What our CIO (Chief Investment Owl) does for her own portfolio

I asked my Chief Investment Owl how she does it for herself. She does a combination of lump sum investing and monthly regular savings plan (RSP). That’s the best of both worlds! Beyond her emergency fund, which is in cash (including MoneyOwl’s WiseSaver cash solution), and after topping up CPF Special Account to the max, she invested fully into a long-term retirement portfolio. Then, she has standing instructions for a monthly pre-set sum that goes into this portfolio, as well as another two, one for each kid’s education.  

Whenever there is a larger cash inflow, e.g. if she has an annual bonus, or when markets are down, she will do lump sum investing again. For “dry powder” investing when markets are down, she may spread it out into three tranches, and invest a third of the “dry powder” once every month. This is also a kind of limited DCA-with-lump sum hybrid that can help psychologically. 

When owl’s said and done

We hope this article has helped clarify any doubts you may have had about whether investing is profitable during bad market cycles. More importantly, we believe that if you had been sitting on the fence about investing due to a bad appetite for volatility, you would find comfort in the benefits that DCA investing provides, as an additional strategy to lump sum investing. An important caveat to note is that, DCA or otherwise, it is essential to diversify your investments into broad markets rather than a small basket of securities that would concentrate risk. Also, ensure that you have a sufficient time horizon to ride out market volatility. Cost of investing should also be kept as low as possible to ensure it does not eat into the returns of the fund. 

At MoneyOwl, we offer a straightforward way to get started with our Dimensional portfolios, which are based on an investment strategy grounded in Nobel Prize-winning economic theory. Dimensional helps you grow your money reliably in a selection of broadly diversified portfolios by placing trust in markets and do not gamble investors’ money based on hubris. Their strategies do not involve forecasting, which is often dubbed as “investment skill” or “dynamic allocation”. DFA (Dimensional Fund Advisors) shares our philosophy of staying invested in broadly diversified markets to capture long-term market returns. Plus, their expense ratios are super low because they don’t pay trailer commissions to anyone. Truth be told, MoneyOwl’s Dimensional portfolios probably have the lowest expense ratios at 0.25% p.a. to 0.27% p.a. Can’t beat that!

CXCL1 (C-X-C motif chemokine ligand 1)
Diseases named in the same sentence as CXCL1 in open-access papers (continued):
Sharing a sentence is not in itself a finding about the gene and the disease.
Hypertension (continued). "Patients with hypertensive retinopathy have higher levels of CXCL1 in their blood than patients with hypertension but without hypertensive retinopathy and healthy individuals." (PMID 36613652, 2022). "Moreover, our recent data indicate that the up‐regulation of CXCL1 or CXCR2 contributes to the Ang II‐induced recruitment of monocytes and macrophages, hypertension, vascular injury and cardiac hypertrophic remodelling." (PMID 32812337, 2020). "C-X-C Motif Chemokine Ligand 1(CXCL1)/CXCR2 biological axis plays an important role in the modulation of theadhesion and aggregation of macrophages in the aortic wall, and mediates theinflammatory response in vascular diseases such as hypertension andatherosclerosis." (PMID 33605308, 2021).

Nobel laureate Eugene Fama, a founding Director at Dimensional, once said that Dimensional is “looking for what will stand up over a long period of time.”  

No matter the market situation, the news, or your life stage, you can be confident that MoneyOwl will walk with you. 

Let’s get started today. 

While every reasonable care is taken to ensure the accuracy of information provided, no responsibility can be accepted for any loss or inconvenience caused by any error or omission. The information and opinions expressed herein are made in good faith and are based on sources believed to be reliable but no representation or warranty, express or implied, is made as to their accuracy, completeness or correctness. All investments carry risk. Expressions of opinions or estimates should neither be relied upon nor used in any way as indication of the future performance of any financial products, as prices of assets and currencies may go down as well as up and past performance should not be taken as indication of future performance. The author and publisher shall have no liability for any loss or expense whatsoever relating to investment decisions made by the reader.